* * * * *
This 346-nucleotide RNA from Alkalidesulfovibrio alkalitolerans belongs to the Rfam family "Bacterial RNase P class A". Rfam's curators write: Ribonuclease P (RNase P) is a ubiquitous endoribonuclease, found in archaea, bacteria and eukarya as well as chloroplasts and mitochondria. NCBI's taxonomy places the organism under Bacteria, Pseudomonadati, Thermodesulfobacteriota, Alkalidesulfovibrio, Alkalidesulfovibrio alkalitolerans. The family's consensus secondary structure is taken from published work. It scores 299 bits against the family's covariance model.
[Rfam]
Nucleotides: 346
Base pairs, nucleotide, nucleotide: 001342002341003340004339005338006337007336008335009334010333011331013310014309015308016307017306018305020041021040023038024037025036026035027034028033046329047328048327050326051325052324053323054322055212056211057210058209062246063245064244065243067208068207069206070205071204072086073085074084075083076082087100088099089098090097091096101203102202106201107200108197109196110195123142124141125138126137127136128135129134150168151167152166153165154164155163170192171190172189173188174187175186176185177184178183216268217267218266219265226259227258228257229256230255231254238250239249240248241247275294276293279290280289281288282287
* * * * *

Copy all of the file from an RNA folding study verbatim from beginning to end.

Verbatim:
This 346-nucleotide RNA from Alkalidesulfovibrio alkalitolerans belongs to the Rfam family "Bacterial RNase P class A". Rfam's curators write: Ribonuclease P (RNase P) is a ubiquitous endoribonuclease, found in archaea, bacteria and eukarya as well as chloroplasts and mitochondria. NCBI's taxonomy places the organism under Bacteria, Pseudomonadati, Thermodesulfobacteriota, Alkalidesulfovibrio, Alkalidesulfovibrio alkalitolerans. The family's consensus secondary structure is taken from published work. It scores 299 bits against the family's covariance model.
[Rfam]
Nucleotides: 346
Base pairs, nucleotide, nucleotide: 001342002341003340004339005338006337007336008335009334010333011331013310014309015308016307017306018305020041021040023038024037025036026035027034028033046329047328048327050326051325052324053323054322055212056211057210058209062246063245064244065243067208068207069206070205071204072086073085074084075083076082087100088099089098090097091096101203102202106201107200108197109196110195123142124141125138126137127136128135129134150168151167152166153165154164155163170192171190172189173188174187175186176185177184178183216268217267218266219265226259227258228257229256230255231254238250239249240248241247275294276293279290280289281288282287